Make no mistake: I was extremely encouraged by the conversations. Some people never get those types of pats on the back for their work. It made for a nice day and made me feel loved and appreciated. All good things.
But the peculiarity came from the reality that it isn’t really me doing the work.
See, if I read these verses correctly, I’m more or less a seed planter. My job is to put the “seed” of God’s Word into the soil. Other people come along and water, and ultimately God causes the growth. Plain and simple. So, it kind of feels peculiar to be getting some sort of credit when, in my view, I had very little to do with whatever results the encouragers were patting me on the back for!
And, much of the way that I view my work comes from these passages. Take, for example, the first quote I highlighted from chapter 2. It says the spiritual person is the person who appraises all things with the mind of Christ. See, like I said yesterday, this letter is written to teach followers of Christ how to live in the Zombieland of walking dead in our culture.
So, I don’t spend much time teaching kids what movies, music or TV to avoid so they won’t get exposed to the horrors of this world’s temptations. See, I’ve heard Christians use this phrase “garbage-in, garbage-out” to keep young people from watching shows or reading books or whatever else they fear. In fact, I’d suggest that this way of thinking is what has created the “Christian/Secular” divide that evangelicals strangely embrace.
You know what I’m talking about, right? This idea that Christian music is good and secular music is bad. Same for movies and whatever else pop culture throws at them. Well, I don’t believe in that. To me, it’s all music. Or movies. Or books. Or commercials. Or whatever else creates culture.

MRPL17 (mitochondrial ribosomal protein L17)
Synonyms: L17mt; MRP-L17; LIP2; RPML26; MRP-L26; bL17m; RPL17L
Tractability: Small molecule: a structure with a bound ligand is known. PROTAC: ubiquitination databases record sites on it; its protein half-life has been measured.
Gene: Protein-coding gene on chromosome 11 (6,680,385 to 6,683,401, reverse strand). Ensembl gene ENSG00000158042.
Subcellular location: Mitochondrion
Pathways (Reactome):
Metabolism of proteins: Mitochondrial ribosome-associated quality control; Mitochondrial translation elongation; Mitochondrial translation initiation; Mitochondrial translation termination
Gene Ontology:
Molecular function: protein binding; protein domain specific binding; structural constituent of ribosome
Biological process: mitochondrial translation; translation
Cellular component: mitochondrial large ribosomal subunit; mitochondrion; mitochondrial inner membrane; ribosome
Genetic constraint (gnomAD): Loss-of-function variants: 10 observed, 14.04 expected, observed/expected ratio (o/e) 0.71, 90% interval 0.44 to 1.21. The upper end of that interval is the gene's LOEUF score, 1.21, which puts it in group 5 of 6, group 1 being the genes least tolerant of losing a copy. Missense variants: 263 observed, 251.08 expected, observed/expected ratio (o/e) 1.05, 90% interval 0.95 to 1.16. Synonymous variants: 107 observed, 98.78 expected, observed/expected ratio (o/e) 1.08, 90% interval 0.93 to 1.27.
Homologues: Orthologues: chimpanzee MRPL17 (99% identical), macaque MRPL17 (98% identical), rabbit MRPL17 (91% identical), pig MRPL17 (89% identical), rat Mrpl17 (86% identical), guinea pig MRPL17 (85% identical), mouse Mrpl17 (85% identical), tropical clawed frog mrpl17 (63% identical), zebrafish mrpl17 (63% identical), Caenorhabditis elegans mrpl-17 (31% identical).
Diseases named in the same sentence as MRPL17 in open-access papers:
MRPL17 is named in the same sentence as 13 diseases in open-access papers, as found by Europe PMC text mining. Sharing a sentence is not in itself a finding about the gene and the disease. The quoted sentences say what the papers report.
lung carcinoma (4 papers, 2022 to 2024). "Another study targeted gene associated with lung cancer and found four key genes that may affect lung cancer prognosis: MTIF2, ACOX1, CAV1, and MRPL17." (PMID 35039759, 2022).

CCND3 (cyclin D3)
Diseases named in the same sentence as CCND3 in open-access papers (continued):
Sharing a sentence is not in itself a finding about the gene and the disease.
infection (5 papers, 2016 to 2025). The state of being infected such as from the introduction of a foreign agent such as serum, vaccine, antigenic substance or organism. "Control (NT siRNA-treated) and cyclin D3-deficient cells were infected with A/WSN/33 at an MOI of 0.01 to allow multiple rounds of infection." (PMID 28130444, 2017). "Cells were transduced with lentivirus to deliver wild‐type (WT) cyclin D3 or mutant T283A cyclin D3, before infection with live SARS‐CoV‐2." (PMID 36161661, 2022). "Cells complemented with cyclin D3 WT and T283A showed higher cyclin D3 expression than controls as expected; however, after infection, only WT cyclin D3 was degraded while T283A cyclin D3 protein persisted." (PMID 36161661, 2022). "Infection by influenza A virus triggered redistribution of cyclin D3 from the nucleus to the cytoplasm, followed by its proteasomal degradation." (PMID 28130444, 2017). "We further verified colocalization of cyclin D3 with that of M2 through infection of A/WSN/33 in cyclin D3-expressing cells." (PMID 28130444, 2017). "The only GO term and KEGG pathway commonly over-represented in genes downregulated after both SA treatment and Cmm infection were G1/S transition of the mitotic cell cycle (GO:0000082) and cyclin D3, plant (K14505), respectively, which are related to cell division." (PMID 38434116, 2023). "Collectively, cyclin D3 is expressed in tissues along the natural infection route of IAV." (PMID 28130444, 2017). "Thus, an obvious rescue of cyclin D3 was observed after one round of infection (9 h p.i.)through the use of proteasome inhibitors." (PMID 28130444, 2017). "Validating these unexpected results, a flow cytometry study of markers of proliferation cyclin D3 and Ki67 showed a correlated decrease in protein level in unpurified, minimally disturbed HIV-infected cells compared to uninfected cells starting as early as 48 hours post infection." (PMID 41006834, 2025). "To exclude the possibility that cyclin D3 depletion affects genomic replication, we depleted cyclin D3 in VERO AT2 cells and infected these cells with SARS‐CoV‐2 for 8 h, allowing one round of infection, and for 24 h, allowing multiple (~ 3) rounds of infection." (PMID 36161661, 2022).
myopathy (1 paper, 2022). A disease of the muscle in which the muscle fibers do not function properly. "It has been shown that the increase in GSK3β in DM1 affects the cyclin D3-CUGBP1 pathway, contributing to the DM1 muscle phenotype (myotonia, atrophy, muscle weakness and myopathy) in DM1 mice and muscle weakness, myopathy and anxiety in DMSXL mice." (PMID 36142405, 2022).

But “garbage-in, garbage out” is a computer programming term that basically means that if you put garbage into writing the code, you’ll get a garbage code and ultimately a garbage program. But a computer isn’t the human mind. The properly trained brain can take a look at any cultural deal and determine it’s worth against Scripture. So, you can watch a show with a distinctly different worldview and analyze it against the truth of Scripture.
Same for a Christian book. There’s plenty of bad theology in books you buy at a Christian bookstore. It’s still garbage if it isn’t truth even if you buy it in a retail establishment that has a cross on the door.
It says right here that a mature person appraises all things through Scripture’s lens. It doesn’t say that a mature person avoids culture and runs and hides from it. In fact, that very thing will lead to fear and stunt growth.
Which is why we build with the foundation of gold, silver and precious stones of God’s word…
…based in grace, not in fear.
Because we believe that if we teach truth so fervently that our students will learn to discern what is wise and unwise as well as what sin is and what is permissible over the course of time. We set that bar very high, because we believe that teens are part of the church now and not some arbitrary time in the future when they assume leadership positions.
Sure, there’ll be some trial and error when the kids walk around with shoelaces untied. Sometimes they’ll choose poorly. Sometimes they’ll surprise us with their wisdom.
But we won’t build on the flammable materials of wood, hay and straw that legalism demands. We won’t strive to manage behavior or keep kids in line by drawing it all out for them and arranging their lives so that they never make mistakes. Nope.
See, we’ll be judged on our labor. Says so right there in 3:8. Not results.
So, we build on the truth. And make no mistake, kids. I get the importance and the gravity of it all. Says so right there in 3: 16-17. If I destroy them, well, things go very poorly for me at the end of it all. I’ll be judged, that’s for sure. But not by people. See 4:3.
So, while I’m glad I had so many people talk about the results of what they’ve seen in my ministry lately…
…I think I know too much.
Because it’s God that has done that.
I’m simply a servant picking out materials to build with and hammering them together as best I can. Nothing more. Nothing less.
And it’s peculiar to get pats on the back for what God has done…
…but I’m thankful He seems to be doing a lot in my students, in my church, and in their ministries, that’s for sure.
(Tomorrow’s Reading: 1 Corinthians 5-6)